From the "buy the car, get the restoration for free" files comes this very nice 1971 Corvette coupe. With an L48 350 cubic inch small block and an automatic, it isn't going to compete with the 427/435s on the showroom floor, but someone still spent more than the car is worth restoring it to its current condition. It's a great driver that will fit right in at the Corvette National Homecoming each year at the National Corvette Museum, and will get you there reliably, comfortably, and surprisingly economically. If you're a Corvette fan who's been looking for a reasonably priced, fun 'Vette like, say, a garden-variety C5, take another look at this '71-it's a much more interesting car for the money.

The color looks an awful lot like Mulsanne Blue, one of the factory colors in 1971. The repaint is a good quality job applied to straight, undamaged fiberglass. Obviously a well-maintained car, there was just no need to completely disassemble the car to correct everything at the molecular level. But to my eye, the prep was excellent, the gaps are good, and the 2-stage paint is deep and glossy. Not too dark and not too light, it's an understated color that makes you think that the Corvette has grown up and matured a bit. Less a boy racer than a gentleman's sports car, this is a C3 that you can look dignified in while driving just try that with an orange one. In fact, I'd call it exactly the kind of car you'll enjoy waxing on Saturday afternoon before hitting the local cruise with the T-tops off, and it'll get a lot of appreciative glances along the way.

Chrome and stainless is good, and the emblems must be reproduction items because they look so good. The '71s are popular today because they still carried chrome bumpers and a real grille in the nose, a look that still looks good today, 40 years later. Out back, the traditional Corvette round taillights are excellent. This one carries solid T-tops, which I personally prefer, but there are dozens of aftermarket suppliers who can hook you up with glass ones if that's what you like. The rest of the glass is very good with no major nicks or scratches.

Still making impressive horsepower-270, despite reduced compression ratios the L48 350 cubic inch V8 in this Corvette runs beautifully. It fires up quickly, idles well, and runs like its older brothers from the '60s. There's a throaty sound from the exhaust and respectable thrust when you bury your foot. The engine compartment has been cleaned up and presents well with a few dress-up pieces. The engine block itself has been bathed in a fresh coat of Chevy Orange paint, and bright pieces like the air cleaner and cast aluminum valve covers add some flash to what was originally a fairly plain engine bay. A set of headers add a little more oomph to the engine and give it a deep voice that will definitely intimidate the kids in their hopped-up Hondas. There are quite a few new parts under there, suggesting that the restorer's goal was a reliable 'Vette that could hit the road at a moment's notice, and look good doing it.

Backing up the engine is a rugged GM TH400 3-speed automatic, which, to be honest, is a great partner for this easy-cruising Corvette. Still capable of doing some serious cornering and making good horsepower, I wouldn't regard it as a handicap. In fact, more than half the Corvettes built in 1971 carried this transmission, suggesting that Corvette owners appreciate the luxury side of the car as much as the performance. Additional features under the car include a new exhaust system, rebuilt brakes and new shocks all around, as well as a solid chassis with no signs of damage or rot. It rides on a set of perennially gorgeous Rally wheels with recent 225/70/15 radial tires.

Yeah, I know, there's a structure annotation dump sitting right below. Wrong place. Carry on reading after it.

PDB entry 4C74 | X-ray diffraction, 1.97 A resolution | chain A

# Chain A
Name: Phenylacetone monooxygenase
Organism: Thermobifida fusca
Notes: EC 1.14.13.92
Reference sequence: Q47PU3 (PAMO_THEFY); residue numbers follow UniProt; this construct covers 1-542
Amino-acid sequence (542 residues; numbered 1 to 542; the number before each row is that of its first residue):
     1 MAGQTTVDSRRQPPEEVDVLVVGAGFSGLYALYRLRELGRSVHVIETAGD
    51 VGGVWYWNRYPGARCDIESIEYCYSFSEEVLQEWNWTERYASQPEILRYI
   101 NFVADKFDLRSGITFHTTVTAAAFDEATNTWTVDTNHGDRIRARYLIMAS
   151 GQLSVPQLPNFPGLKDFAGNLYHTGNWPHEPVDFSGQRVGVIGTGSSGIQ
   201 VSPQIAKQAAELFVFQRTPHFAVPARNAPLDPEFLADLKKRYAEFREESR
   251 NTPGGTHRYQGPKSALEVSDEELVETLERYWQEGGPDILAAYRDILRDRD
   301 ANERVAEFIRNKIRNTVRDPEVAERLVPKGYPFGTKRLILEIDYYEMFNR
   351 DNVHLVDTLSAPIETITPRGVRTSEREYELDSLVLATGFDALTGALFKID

Inside, the black bucket seat interior has an inviting, lived-in look that won't scare you out of driving the car. Probably restored a few years ago, the seat covers are in good shape with no rips or tears, but I'm guessing they were installed over the original foam. Door panels are very good, and the dash is nicely preserved. Design-wise, there weren't many changes for 1971, but it's important to note that it was the final year for the fiber-optic bulb monitoring system in the console, which was a trick, but expensive, feature. An updated AM/FM/cassette stereo system is an upgrade over the original piece, and all the gauges are functional. Pull the T-tops off and you're ready to enjoy the summer.

Having fun with your car is what this hobby is all about, and this Corvette represents a lot of bang for the buck. Where else can you spend less than $20 grand and get automatic admission to some of the biggest and best events around? Driving is what Corvette enthusiasts love to do, and this one would make a fantastic long-distance cruiser. Take it to the Black Hills Corvette Classic and convoy with hundreds of other 'Vettes, or hit Bloomington Gold and see the best of the best. This is a car you'll be happy to show, but even happier to drive. And like I said in the beginning, someone who probably knew he wouldn't get his investment back did all the restoration work. Smart buyers always know those are the cars to buy. A lot of fun for not a lot of scratch. Call now!

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Please note: Your vehicle may require Vehicle Identification Number (VIN) verification and/or safety and emissions inspections to transfer ownership and register the Vehicle in the declared State of residence. In most States, such requirements are dependent on the age of the vehicle which varies State by State. We recommend as part of the buying process that you check with your local DMV office to ensure compliance with your declared State of residence’s titling and registration requirements.

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1971 Chevrolet Corvette

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